When Mother Angelica was hospitalized, her successor was a woman from Sarasota named Johnette. Her last name had its roots in the eastern European culture. Apparently the EWTN program under the new hostess was nothing like the program under Mother Angelica. Johnette was very serious. There was one occasion when she wanted to refer to Hell. Rather than using the word “Hell,” she remained silent and pointed downward. Even I got the message. There was an occasion when her son was killed in an automobile accident in Florida. He had been a soldier during the Vietnamese war and Johnette commented, “We prayed him through that war and now this happens!” It remains a mystery as to whether Johnette was thinking that God was punishing her.

Well, as you can see, I am a veteran of watching the program on Monday nights. I enjoyed being entertained by Mother Angelica. I may assure you that she did not convince me to join the Catholic Church. I have not watched that programming for more than seven years. It may be that Groeschel was temporarily out of his mind when he said that the youngsters were to blame in the priestly pedophile scandal. Groeschel was hit by an automobile a few years ago during which he contended that he was so seriously injured that he was given the last rites of the Catholic Church. It may be that we are talking to the resurrected Groeschel as opposed to the Groeschel who appeared on Mother Angelica’s program.

In any case, after the interview was published, Father Groeschel must have been appalled. He issued an apology which was not really an apology. That man has a facile way of expressing himself. I fully expect that if he had told Mother Angelica that it was the boys who seduced the priests, Mother Angelica would have hit him over the head with one of the sacred lamps that she was attempting to sell.

Well, so much for the Groeschel affair. It was a sordid experience. Perhaps Father Groeschel will think twice in future announcements.


Now we turn to another matter having to do with the Catholic Church as well as with the United States Army. In 1958, the vicars in Rome who belonged to the Vatican announced that the mother of Jesus was a “perpetual virgin.” This is a preposterous thought in my estimation. But let us look at the facts.

Mary was the wife of Joseph. During their union, at least two children were born to this couple. There are several references in the Bible to a person named James who was the son of Mary and Joseph. Secondly she gave birth to Jesus. When the vicars in the Vatican say that Mary is a “perpetual virgin” they may not understand that marriage and giving birth to a child destroy all evidence of virginity. The question here is how the cardinals and other high prelates of the Church could make such a blunder. No man with half a brain could ever consider Mary a virgin. As a non-believer, I think of Mary quite warmly in spite of her being a perpetual virgin. I can think of some women who are the epitome of perpetual virginism.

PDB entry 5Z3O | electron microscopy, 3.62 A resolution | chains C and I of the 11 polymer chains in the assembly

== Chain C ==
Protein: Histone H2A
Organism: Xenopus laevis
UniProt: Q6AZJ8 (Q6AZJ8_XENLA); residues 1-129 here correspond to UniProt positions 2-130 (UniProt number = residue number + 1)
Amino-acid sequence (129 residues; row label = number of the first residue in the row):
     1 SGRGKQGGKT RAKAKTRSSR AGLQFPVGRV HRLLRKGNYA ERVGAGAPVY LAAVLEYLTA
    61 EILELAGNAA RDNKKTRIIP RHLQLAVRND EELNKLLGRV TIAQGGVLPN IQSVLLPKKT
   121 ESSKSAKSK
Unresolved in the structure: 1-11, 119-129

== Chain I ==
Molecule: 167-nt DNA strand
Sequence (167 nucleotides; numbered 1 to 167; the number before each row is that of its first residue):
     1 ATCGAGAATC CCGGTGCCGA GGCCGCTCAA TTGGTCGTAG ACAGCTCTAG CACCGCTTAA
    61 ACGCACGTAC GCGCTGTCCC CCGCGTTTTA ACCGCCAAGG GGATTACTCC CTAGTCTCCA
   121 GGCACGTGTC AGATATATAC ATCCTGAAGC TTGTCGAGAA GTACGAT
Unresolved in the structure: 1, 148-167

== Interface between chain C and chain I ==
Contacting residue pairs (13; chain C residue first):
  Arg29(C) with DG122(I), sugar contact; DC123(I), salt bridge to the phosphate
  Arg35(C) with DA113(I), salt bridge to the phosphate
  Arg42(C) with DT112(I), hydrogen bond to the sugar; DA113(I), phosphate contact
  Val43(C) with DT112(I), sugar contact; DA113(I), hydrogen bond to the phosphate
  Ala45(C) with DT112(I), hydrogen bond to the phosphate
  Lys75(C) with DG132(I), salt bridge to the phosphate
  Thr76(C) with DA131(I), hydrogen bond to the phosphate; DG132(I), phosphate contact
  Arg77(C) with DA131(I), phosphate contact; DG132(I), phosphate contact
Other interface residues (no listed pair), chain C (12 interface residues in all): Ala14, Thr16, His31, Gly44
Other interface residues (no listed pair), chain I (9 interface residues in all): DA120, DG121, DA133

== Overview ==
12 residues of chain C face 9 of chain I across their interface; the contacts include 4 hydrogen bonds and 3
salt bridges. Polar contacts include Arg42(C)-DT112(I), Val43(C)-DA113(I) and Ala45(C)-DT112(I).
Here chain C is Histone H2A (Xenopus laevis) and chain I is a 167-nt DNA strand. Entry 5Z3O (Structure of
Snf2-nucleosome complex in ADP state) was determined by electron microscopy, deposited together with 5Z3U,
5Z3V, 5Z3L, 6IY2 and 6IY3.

My belief is that the people in the Vatican tried to outdo each other in their devotion to Mary. They took a married woman and began to try to top each other. So it is that in 1958, Mary was named a perpetual virgin. Not only that, but she was physically transferred to Heaven, where she sits presumably near the throne of God.

There is one other case involving adherence to the faith in trying to outdo each other. You may recall that on December 7, 1941, we were attacked by the Japanese. At the War Department, which preceded the Pentagon, someone had the wild idea that we had to distinguish the peacetime army from the one that would be assembled to fight the Japanese and the Germans. The process is very much the same in that one person’s ideas would be topped by someone else’s idea.

With all of this business about the peacetime army versus the newcomers’, the War Department decided with grand fanfare that the peacetime service for December 7, 1941 and earlier would be called the United States Army. After much deliberation, those of us who joined the army after December 7, 1941, were to be called – now get this – the Army of the United States. My service began after December 7, 1941. My discharge and all of my orders say that I was a member of the Army of the United States.

Significantly, the decision to dub Mary a perpetual virgin and the War Department debate about the United States Army versus the Army of the United States were made without female input. My guess is that the decision about Mary being a perpetual virgin and the decision to name soldiers such as myself as members of the Army of the United States might have had a different outcome if a woman had been present.